Negligence suit over girl's death settled out of court

Girl being treated for skin rash was later found to be bleeding in the brain

The parents of a girl who died from alleged negligent treatment have settled their suit against the National Skin Centre, Healthway Medical Corporation and two doctors.

Mr S. Kamalakannan, the girl's father, agreed on settlement terms - which are being kept private and confidential - and a notice to discontinue the suit was filed in the High Court last week.

His 10-year-old daughter Leela Ruba Kamalakannan had sought treatment at a Tampines clinic in March 2011 for what the family thought was a skin rash. It was continued at the National Skin Centre, but the problem did not get better.

About four weeks later, Leela collapsed suddenly at home and was rushed to KK Women's and Children's Hospital where she was found to be bleeding in the brain. She died three days later despite undergoing surgery.

When the family sued the defendants last year alleging negligence, the parties denied the claims, making clear the procedures in dealing with the girl's case were proper and within accepted norms of medical practice.

At issue in the case then was whether a timely blood test would have detected her condition - a fall in blood platelet count - earlier and averted the tragedy.

Healthway, through its lawyer, Mr Charles Lin, declined to comment on the settlement.

The parents' lawyer, Mr Naresh Mahtani, said they "would like closure on this episode and move on with their life".

Lawyers say parties are generally driven to settle civil suits when costs , uncertainty and other issues such as publicity are factored into the equation. " More than seven out of 10 medical negligence suits are settled out of court, " said Khattar Wong lawyer K. Anparasan. "There firstly has to be a reasonable offer on the table for parties to consider settling a case."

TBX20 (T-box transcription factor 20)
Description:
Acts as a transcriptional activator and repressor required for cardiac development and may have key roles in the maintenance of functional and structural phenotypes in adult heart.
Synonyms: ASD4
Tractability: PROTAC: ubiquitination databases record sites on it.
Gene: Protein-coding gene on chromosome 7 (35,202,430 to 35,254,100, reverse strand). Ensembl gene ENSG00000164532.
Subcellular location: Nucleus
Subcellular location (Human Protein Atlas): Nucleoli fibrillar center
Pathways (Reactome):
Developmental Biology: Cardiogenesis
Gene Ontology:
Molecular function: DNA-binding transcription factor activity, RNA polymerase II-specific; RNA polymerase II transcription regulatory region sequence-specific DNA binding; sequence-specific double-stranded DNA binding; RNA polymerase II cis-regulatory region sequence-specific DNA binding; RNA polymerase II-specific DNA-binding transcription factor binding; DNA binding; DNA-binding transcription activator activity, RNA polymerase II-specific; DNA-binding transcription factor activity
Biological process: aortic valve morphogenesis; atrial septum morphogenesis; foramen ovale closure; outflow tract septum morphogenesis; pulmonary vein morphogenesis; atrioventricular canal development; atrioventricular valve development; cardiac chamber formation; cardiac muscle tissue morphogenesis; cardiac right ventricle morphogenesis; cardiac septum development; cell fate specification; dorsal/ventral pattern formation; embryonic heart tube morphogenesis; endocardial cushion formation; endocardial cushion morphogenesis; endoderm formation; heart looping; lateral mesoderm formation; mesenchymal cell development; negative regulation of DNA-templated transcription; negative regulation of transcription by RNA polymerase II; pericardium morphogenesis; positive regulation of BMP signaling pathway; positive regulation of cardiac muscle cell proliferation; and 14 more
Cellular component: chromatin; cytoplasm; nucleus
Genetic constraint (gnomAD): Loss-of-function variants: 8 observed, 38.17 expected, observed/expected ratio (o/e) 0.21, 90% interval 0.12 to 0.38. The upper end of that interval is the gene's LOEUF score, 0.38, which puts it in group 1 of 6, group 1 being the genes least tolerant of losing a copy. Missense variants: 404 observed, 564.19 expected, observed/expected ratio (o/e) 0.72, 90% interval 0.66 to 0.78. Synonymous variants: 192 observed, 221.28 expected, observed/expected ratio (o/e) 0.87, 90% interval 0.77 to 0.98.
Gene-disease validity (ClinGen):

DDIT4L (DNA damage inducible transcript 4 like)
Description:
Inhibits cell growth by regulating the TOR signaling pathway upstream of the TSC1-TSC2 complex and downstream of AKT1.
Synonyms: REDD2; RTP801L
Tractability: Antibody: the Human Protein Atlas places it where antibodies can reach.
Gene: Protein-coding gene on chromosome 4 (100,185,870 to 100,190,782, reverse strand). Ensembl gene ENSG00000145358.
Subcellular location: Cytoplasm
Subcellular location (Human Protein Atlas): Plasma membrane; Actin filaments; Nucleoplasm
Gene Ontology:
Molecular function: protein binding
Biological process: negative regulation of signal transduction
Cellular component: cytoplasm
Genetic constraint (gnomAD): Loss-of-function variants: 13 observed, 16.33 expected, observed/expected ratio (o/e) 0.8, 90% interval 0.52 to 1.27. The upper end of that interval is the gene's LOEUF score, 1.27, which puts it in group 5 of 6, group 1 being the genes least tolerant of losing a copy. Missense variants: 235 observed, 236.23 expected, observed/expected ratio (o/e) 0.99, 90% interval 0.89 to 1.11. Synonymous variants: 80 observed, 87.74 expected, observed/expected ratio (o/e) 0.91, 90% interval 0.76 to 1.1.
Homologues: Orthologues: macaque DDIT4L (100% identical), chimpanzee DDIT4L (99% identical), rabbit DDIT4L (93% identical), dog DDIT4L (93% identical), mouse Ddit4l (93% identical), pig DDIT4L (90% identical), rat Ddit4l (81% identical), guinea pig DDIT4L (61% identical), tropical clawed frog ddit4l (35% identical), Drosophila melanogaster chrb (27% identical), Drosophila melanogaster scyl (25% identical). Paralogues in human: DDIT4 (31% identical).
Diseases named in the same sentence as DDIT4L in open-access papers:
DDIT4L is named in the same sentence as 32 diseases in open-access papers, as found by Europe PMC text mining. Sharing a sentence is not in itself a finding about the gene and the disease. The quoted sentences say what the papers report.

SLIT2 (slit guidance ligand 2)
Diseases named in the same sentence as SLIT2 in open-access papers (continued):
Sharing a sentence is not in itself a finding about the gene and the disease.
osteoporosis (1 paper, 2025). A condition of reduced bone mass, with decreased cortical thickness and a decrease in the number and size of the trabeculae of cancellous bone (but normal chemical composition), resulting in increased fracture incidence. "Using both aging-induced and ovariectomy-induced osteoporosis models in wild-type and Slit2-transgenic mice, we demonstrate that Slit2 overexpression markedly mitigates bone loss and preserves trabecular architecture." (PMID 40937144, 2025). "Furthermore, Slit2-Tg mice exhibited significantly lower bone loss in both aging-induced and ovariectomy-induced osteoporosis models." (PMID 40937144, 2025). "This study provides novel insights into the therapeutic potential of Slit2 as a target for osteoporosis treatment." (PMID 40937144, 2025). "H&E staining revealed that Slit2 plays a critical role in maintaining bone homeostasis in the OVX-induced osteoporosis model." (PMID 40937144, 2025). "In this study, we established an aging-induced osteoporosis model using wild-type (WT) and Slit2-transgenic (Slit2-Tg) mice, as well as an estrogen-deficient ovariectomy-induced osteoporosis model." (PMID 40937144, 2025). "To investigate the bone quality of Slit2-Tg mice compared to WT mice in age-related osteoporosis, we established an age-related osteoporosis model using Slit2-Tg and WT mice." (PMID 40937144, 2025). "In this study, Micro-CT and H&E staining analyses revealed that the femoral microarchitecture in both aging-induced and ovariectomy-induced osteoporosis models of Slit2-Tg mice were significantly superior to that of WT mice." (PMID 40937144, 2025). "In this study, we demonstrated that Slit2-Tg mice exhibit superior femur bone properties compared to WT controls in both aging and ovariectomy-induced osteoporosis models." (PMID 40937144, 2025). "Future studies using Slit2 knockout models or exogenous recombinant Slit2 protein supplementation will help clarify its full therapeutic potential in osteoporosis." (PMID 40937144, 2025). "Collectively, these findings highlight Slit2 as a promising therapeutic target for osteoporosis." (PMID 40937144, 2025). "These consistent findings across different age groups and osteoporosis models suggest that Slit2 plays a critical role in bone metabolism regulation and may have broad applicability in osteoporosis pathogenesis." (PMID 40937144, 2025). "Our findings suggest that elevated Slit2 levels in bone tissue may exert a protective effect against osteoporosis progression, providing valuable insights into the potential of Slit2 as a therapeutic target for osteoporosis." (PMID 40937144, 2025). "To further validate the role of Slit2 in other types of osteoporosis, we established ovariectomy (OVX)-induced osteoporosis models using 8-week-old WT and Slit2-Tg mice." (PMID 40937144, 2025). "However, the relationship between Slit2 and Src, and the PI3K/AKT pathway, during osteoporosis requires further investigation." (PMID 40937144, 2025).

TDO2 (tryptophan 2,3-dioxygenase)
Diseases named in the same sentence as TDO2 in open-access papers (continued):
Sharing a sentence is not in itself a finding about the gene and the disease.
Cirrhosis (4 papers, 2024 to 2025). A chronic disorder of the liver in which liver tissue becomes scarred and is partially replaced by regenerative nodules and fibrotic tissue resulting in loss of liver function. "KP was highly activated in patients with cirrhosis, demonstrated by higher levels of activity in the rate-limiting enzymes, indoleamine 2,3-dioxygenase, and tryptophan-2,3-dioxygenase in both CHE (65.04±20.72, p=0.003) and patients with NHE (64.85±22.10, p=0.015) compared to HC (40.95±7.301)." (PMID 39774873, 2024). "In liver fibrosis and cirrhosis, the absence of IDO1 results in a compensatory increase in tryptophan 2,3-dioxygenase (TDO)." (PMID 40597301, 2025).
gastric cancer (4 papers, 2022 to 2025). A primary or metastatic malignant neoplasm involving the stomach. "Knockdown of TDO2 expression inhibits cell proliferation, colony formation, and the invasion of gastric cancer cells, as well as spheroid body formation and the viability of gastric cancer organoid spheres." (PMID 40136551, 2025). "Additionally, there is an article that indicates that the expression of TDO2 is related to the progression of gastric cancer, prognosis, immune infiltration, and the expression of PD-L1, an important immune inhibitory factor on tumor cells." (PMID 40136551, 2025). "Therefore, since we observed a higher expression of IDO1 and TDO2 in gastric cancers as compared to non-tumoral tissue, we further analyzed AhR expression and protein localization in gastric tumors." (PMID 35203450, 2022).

He added that insurers behind the defendants in any of the cases also weigh in on factors such as the trade-off between opting to contest a case all the way and the cost-benefits in wanting to sustain or settle a suit.

But it does not follow that insurers are moved to settle all cases instead of fighting the case in court, as this may open the floodgates to medical claims.

For instance, in May, the High Court dismissed a $1 million suit by a 54-year-old patient against Singapore General Hospital and a surgeon. In the suit filed in 2012, Mr Andrew Chua sought damages for negligence after a 2007 operation failed to reverse his paraplegia.

Global Law Alliance senior director Niru Pillai pointed out that a settlement will normally include a "no admission of liability" clause as part of the terms.

" This is because a settlement outcome has nothing to do with the merits of the case as presented by either party," he said.

"Lawyers do well to remember the adage, 'A bad settlement is always better than a good lawsuit', given the vagaries of litigation."

A version of this article appeared in the print edition of The Straits Times on August 27, 2015, with the headline 'Negligence suit over girl's death settled out of court'. Print Edition | Subscribe